Chinese snap up fine art for use in laundering schemes
Wealthy Chinese interested in moving their riches out of the country are doing so with help from an unusual cast of characters: sculptors, painters and calligraphers.
Fine art buys are all the rage in the shadowy world of Chinese offshore money laundering — an illegal activity that can also be accomplished by washing money through Macau’s casinos or creating fake trade invoices.
The rush of money out of the country is taking place in spite of Beijing’s strict capital controls — which limit the amount of money an individual can move out of China to $50,000 per year.
Fine art is an appealing vehicle for money laundering because prices can be fuzzy, pieces are easily moved across borders, and even experts have trouble identifying fakes. Cash is a commonly accepted form of payment, making it difficult to track where the money came from and where it’s going.
And as China’s vast $15 billion art industry grows, it becomes easier for criminals to camouflage illegal behavior.
“The core of any successful money-laundering enterprise is secrecy — the lack of a defined ‘paper trail,’ ” said Lynda Albertson, CEO of the Association for Research into Crimes against Art. “That makes the secretive nature of the art market in general, and China’s market specifically, ideal for covering illicit activities.”
Here’s how it works: Rich Chinese purchase a piece of art in mainland China, then sell it at a hefty price across the border. The profits — in foreign currency — are then pocketed.
Another method is to buy artwork from outside China — often at an inflated price from an associate. The associate, who’s in cahoots, takes a cut and then deposits the remaining payment in an offshore bank account of the buyer’s choosing. If the authorities come knocking, it’s easy for the buyer to produce a receipt and the art — even if it was fabricated for the laundering scheme.
“Items can be bought and sold relatively anonymously, and even when a transaction occurs, complex ownership schemes — many with a degree of secrecy attached — are widespread,” said Paul Tehan of TrackArt, a Hong Kong-based art risk consultancy.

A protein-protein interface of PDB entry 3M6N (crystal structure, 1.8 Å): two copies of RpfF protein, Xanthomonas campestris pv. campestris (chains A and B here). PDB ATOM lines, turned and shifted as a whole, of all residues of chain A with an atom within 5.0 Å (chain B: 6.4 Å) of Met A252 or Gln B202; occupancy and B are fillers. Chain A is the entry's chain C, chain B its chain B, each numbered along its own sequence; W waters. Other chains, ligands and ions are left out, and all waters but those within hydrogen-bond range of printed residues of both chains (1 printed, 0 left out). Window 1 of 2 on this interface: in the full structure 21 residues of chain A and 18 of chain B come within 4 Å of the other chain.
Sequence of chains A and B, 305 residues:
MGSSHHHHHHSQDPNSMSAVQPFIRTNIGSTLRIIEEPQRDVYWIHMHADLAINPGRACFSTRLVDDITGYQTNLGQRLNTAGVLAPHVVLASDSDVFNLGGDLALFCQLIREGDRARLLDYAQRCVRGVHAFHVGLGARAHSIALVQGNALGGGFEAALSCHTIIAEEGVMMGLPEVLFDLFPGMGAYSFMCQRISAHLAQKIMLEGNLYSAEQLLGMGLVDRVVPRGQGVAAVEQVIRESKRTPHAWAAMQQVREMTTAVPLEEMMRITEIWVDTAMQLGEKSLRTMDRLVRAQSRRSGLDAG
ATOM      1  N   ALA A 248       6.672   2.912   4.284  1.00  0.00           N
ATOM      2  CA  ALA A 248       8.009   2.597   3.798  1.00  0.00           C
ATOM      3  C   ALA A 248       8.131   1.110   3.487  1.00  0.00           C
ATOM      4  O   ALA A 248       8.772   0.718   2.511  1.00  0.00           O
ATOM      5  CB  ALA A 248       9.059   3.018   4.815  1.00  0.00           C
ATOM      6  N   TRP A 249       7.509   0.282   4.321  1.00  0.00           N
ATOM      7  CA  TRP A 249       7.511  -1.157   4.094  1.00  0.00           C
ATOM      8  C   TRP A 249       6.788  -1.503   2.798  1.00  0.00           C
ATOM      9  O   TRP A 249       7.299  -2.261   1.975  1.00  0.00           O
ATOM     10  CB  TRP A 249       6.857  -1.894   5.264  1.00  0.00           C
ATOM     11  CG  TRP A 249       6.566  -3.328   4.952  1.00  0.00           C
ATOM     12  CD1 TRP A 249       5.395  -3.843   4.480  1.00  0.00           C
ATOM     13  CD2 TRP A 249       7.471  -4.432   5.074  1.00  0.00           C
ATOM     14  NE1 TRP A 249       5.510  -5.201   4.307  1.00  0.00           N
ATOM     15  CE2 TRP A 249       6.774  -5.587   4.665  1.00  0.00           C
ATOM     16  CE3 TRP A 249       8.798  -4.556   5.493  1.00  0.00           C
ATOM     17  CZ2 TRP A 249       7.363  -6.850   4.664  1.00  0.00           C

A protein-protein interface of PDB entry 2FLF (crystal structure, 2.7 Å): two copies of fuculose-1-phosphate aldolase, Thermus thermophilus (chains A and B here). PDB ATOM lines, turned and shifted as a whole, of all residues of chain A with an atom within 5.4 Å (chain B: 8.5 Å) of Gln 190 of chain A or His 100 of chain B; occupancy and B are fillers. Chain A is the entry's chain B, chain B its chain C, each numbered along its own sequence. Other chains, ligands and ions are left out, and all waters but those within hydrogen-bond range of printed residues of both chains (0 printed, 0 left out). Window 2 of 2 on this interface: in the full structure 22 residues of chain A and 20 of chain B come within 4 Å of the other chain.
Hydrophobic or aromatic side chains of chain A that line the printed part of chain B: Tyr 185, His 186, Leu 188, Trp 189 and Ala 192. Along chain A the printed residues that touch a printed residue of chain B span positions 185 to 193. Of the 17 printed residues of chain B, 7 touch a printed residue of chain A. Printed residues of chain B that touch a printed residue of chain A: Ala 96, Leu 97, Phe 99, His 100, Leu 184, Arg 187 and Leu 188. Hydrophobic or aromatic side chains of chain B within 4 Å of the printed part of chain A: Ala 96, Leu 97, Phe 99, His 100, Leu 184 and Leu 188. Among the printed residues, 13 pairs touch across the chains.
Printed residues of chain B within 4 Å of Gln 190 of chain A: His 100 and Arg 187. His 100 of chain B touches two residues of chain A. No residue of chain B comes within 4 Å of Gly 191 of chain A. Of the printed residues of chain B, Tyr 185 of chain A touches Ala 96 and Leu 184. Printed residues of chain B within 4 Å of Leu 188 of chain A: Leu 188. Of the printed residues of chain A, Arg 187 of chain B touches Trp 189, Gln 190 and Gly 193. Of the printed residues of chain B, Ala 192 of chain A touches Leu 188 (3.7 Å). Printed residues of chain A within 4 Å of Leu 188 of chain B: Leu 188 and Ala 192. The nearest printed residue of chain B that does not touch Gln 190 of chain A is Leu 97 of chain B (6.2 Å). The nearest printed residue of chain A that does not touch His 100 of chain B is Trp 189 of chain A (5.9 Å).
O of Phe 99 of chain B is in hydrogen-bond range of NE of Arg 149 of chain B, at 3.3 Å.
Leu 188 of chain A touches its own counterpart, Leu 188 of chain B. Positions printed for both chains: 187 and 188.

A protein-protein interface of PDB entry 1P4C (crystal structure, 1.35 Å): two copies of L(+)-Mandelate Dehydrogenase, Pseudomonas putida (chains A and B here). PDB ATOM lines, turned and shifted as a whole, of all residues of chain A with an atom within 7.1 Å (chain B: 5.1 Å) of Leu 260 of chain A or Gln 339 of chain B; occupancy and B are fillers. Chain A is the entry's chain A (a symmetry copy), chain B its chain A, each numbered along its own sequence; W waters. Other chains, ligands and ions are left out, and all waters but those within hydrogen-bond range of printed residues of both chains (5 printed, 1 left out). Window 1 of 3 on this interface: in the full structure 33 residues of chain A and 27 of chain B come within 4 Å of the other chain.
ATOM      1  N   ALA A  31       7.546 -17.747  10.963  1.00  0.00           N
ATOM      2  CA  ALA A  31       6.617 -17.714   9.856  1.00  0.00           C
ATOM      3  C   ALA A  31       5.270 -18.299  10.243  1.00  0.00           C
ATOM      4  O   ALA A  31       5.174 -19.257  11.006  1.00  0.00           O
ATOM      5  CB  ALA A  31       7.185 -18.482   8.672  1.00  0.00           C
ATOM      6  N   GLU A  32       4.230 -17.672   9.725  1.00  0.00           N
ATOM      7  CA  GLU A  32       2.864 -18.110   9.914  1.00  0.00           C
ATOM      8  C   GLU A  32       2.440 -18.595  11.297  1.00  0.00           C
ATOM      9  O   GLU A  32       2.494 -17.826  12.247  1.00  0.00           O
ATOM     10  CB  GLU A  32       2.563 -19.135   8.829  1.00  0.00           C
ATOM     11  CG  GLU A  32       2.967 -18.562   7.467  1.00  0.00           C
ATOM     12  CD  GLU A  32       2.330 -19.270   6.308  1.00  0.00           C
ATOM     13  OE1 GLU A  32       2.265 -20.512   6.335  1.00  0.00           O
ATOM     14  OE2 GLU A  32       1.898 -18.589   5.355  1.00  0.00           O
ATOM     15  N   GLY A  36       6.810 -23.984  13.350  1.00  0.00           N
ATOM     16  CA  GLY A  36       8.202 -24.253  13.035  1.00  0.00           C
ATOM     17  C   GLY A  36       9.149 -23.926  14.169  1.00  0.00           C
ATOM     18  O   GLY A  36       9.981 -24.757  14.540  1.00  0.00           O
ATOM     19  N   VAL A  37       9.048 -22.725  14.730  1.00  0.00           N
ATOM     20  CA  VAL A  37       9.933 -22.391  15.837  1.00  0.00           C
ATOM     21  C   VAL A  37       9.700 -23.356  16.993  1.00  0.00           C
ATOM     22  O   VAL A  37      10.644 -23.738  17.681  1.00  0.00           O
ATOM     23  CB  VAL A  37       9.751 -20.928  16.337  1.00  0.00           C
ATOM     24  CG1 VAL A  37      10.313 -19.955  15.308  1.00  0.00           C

The schemes work because it’s notoriously tough to price fine art and antiques. That makes it difficult for anyone reviewing purchases, including the Chinese government, to accuse a buyer of over-paying, said Steve Dickinson, a China-based lawyer with Harris Bricken.
“It’s just beautiful, because no one can challenge you on the prices,” he said. “It could be five bucks; it could be 50 million bucks.”
Still, industry crackdowns do sometimes happen. Tehan said that in 2012, senior managers of a China-based art shipping company were arrested for allegedly faking the value of imported art to help buyers avoid paying millions in duties.
It’s difficult to know just how much money is being sent out of China using fine art. But an astonishing $1.08 trillion in illicit capital — earned legally or otherwise — flowed out of China from 2002 to 2011, according to U.S. advocacy group Global Financial Integrity.
Two the world’s largest auction houses, Christie’s and Sotheby’s, declined to comment on how they safeguard their art sales from criminal activity. Both have major operations in China.
“It’s about big companies, and big important people laundering big amounts of money,” Dickinson said.
Wealthy Chinese “want to export their whole family. But once they export their family, how is their family going to live?” he said. “They’ve got to buy a villa in southern France; send the kid to Oxford; he’s got to drive a Hummer — you know, that’s expensive.”
For the legitimate art industry, the criminal activity is a major headache. Some industry experts said the only way to erase art crime is to clean up corruption.
Many of the pieces being put up for sale “are really out of the range for their value,” said Katie de Tilly, director of Hong Kong’s 10 Chancery Lane Gallery. “It’s causing a lot of confusion about art investing, and how to collect art.”